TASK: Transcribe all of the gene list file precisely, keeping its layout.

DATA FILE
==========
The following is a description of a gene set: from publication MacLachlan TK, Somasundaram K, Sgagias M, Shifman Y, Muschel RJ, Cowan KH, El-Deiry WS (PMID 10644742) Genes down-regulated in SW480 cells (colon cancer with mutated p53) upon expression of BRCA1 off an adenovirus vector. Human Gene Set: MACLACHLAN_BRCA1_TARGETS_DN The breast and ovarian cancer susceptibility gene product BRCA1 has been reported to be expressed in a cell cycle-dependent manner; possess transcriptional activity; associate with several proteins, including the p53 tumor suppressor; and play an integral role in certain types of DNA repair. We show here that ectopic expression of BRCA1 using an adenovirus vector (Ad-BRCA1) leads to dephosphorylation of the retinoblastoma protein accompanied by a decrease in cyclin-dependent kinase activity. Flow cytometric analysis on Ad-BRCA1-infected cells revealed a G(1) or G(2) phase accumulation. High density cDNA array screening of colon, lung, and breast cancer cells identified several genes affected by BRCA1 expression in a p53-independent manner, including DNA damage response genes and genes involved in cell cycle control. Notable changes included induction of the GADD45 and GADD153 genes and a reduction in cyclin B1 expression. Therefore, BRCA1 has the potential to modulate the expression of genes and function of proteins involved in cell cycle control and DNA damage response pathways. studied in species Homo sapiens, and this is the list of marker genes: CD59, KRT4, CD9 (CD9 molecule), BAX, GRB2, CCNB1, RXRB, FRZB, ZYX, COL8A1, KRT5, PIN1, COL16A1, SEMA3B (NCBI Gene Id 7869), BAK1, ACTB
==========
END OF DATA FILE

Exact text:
The following is a description of a gene set: from publication MacLachlan TK, Somasundaram K, Sgagias M, Shifman Y, Muschel RJ, Cowan KH, El-Deiry WS (PMID 10644742) Genes down-regulated in SW480 cells (colon cancer with mutated p53) upon expression of BRCA1 off an adenovirus vector. Human Gene Set: MACLACHLAN_BRCA1_TARGETS_DN The breast and ovarian cancer susceptibility gene product BRCA1 has been reported to be expressed in a cell cycle-dependent manner; possess transcriptional activity; associate with several proteins, including the p53 tumor suppressor; and play an integral role in certain types of DNA repair. We show here that ectopic expression of BRCA1 using an adenovirus vector (Ad-BRCA1) leads to dephosphorylation of the retinoblastoma protein accompanied by a decrease in cyclin-dependent kinase activity. Flow cytometric analysis on Ad-BRCA1-infected cells revealed a G(1) or G(2) phase accumulation. High density cDNA array screening of colon, lung, and breast cancer cells identified several genes affected by BRCA1 expression in a p53-independent manner, including DNA damage response genes and genes involved in cell cycle control. Notable changes included induction of the GADD45 and GADD153 genes and a reduction in cyclin B1 expression. Therefore, BRCA1 has the potential to modulate the expression of genes and function of proteins involved in cell cycle control and DNA damage response pathways. studied in species Homo sapiens, and this is the list of marker genes: CD59, KRT4, CD9 (CD9 molecule), BAX, GRB2, CCNB1, RXRB, FRZB, ZYX, COL8A1, KRT5, PIN1, COL16A1, SEMA3B (NCBI Gene Id 7869), BAK1, ACTB